Humanity being as it is, it is inevitable that, at some point, one person will murder another in space. Legally speaking, how will that criminal case be adjudicated? Popular author Sam Kean writes in Slate that one possible precedent may be a 1970 murder perpetrated by one scientist upon another in a temporary Arctic research station. It all began when Mario Escamilla shot Bennie Lightsy, his boss, over a bottle of raisin wine. The locations of the murder was unusual:
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Escamilla worked on T-3, also known as Fletcher’s ice island, a Manhattan-size hunk of ice that at the time was floating north of Canada in the Arctic Ocean, roughly 350 miles from the North Pole. T-3 had been occupied off and on since the 1950s, and 19 scientists and technicians were stationed there during the summer of 1970, studying ocean currents and wind and weather patterns.
Which nation had legal jurisdiction? It was unclear:
T-3 was technically run by the U.S. Air Force, but Escamilla was a civilian, so they couldn’t court-martial him. The nearest land mass was Canada, but T-3 lay well outside Canada’s territorial waters, so it had no jurisdiction there. Perhaps the United States could have claimed the ice island—similar to the many uninhabited “Guano Islands” full of rich, natural fertilizer that the U.S. government seized during the 1800s. But unlike the Guano Islands, T-3 was temporary—it would melt away in the 1980s—so under international law, no nation could claim it. Perhaps the law of the sea applied? After all, T-3 was in some sense the literal high seas, being high-latitude frozen seawater. Except, the law of the sea applies only to navigable areas, and T-3 wasn’t navigable.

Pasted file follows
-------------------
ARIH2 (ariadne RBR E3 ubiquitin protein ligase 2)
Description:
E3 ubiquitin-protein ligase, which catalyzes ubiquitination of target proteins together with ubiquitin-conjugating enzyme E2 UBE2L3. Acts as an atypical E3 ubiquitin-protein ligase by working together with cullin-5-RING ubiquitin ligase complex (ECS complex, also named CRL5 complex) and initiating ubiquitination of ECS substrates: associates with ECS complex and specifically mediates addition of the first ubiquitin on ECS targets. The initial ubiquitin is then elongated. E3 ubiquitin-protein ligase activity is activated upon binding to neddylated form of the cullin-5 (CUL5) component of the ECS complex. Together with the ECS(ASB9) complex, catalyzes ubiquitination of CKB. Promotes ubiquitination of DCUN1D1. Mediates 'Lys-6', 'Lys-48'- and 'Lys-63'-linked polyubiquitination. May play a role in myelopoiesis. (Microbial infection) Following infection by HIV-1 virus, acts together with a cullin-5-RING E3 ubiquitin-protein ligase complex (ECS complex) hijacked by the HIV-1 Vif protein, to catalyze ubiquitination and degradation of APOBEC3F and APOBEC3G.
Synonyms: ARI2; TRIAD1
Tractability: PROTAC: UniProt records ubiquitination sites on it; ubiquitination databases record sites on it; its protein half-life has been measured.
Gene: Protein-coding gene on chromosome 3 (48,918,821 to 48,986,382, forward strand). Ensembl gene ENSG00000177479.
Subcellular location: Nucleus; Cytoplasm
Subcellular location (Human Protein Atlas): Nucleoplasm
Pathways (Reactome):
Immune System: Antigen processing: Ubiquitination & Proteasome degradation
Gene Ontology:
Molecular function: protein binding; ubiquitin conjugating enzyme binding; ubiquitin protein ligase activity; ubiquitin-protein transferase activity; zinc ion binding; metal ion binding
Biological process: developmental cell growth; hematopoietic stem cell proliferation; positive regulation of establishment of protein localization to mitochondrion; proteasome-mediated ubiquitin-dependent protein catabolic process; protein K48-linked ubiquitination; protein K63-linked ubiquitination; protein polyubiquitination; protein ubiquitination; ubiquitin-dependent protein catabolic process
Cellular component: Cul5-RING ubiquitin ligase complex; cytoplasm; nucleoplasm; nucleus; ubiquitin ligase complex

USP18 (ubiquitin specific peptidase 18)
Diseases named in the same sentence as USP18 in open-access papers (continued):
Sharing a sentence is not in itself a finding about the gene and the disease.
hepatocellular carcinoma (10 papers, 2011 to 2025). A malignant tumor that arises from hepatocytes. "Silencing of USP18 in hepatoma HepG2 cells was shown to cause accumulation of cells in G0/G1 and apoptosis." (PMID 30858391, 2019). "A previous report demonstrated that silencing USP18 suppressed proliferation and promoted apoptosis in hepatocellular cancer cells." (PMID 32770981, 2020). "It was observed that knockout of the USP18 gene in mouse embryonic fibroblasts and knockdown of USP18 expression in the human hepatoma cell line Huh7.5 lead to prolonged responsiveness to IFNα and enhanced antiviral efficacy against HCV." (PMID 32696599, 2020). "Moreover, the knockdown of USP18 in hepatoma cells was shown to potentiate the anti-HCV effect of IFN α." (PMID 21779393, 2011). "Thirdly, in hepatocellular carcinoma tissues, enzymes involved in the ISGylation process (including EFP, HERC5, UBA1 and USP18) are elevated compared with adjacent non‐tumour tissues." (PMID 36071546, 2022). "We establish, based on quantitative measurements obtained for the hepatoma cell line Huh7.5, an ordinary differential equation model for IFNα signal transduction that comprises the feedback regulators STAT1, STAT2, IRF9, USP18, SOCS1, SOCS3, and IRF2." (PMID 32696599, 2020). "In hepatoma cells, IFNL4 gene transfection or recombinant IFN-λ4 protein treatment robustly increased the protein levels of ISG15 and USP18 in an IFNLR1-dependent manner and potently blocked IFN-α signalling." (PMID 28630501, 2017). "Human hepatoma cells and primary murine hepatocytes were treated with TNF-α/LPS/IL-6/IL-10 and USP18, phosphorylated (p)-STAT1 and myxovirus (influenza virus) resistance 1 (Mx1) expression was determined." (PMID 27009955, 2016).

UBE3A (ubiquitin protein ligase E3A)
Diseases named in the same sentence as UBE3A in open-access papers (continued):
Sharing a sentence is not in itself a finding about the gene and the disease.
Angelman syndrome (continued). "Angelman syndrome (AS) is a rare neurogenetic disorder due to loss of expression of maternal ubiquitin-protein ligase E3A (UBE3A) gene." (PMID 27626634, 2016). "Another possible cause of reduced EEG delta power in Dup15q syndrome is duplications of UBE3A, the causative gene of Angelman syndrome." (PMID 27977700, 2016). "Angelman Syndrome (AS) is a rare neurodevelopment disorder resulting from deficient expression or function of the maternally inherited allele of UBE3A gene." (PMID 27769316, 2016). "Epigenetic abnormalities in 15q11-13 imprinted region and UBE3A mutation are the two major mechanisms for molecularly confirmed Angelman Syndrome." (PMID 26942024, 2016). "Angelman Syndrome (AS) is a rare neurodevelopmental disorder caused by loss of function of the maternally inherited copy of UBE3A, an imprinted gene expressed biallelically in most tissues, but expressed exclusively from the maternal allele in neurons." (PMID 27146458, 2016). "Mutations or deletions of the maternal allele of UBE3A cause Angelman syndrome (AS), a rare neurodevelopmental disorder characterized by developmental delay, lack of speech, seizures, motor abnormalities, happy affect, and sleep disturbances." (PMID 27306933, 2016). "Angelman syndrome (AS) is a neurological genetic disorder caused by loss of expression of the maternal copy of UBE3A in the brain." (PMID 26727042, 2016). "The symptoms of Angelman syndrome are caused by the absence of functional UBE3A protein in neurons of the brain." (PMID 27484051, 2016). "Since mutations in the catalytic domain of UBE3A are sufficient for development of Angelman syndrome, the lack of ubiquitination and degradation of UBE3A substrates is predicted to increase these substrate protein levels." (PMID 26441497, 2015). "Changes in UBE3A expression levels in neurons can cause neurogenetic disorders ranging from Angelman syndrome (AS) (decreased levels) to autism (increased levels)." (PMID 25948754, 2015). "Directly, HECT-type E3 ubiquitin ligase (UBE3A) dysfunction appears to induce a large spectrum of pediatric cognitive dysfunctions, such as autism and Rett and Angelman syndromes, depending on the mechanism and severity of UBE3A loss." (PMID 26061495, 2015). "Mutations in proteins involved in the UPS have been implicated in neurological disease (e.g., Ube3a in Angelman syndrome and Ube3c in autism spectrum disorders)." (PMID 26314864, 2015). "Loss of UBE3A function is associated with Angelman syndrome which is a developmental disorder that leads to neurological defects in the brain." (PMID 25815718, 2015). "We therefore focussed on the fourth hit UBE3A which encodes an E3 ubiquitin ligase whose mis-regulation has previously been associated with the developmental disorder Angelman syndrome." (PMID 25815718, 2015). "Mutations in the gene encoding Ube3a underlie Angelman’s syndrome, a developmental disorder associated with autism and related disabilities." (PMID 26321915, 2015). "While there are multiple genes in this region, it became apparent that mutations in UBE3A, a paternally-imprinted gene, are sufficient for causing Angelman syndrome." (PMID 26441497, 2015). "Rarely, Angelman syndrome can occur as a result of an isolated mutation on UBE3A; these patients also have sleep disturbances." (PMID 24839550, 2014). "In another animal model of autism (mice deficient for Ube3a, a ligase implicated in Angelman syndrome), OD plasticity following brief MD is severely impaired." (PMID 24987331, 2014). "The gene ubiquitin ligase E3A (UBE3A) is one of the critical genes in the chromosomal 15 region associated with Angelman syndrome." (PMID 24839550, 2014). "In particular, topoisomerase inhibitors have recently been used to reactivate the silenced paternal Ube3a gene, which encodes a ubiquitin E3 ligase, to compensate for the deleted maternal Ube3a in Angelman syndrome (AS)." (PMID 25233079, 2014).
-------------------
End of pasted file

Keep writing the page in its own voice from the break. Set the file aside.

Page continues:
A few days later, US Marshals arrested Escamilla and brought him back to the United States. Federal prosecutors in Virginia charged him, which was legally messy:
First, there was the question of whether the government even had the right to try Escamilla, given T-3’s legal limbo. Second, there was the question of venue. Technically, the marshals and Escamilla had landed in Greenland first on the trip back home, so according to international law, he should have been tried there. The U.S. government simply ignored this. Federal prosecutors also attempted to charge Escamilla under special maritime law for crimes committed on vessels, despite the fact that T-3 wasn’t a “vessel” in any real sense.
After an initial conviction and then appeals, Escamilla ultimately went free. But the case, Kean (who is not an attorney, I should note) argues, may suggest how complicated resolving space crimes could become:
About the only existing law governing space is the Outer Space Treaty of 1967. But the treaty focuses almost entirely on what nation-states can and cannot do (e.g., deploy nuclear bombs, seize celestial bodies). It’s virtually silent on what private companies or individuals can do—which suddenly seems like a glaring loophole given the rise of private space companies like SpaceX, which recently transported its first astronauts to the International Space Station. These private vessels are far murkier in a legal sense. […] So consider this scenario: a German woman poisons a Congolese man on a spaceship owned by a Chinese-Belgian conglomerate that’s headquartered in Luxembourg. Who the hell’s in charge then?
Photo: Ice island T-3 in 1970 by the USGS.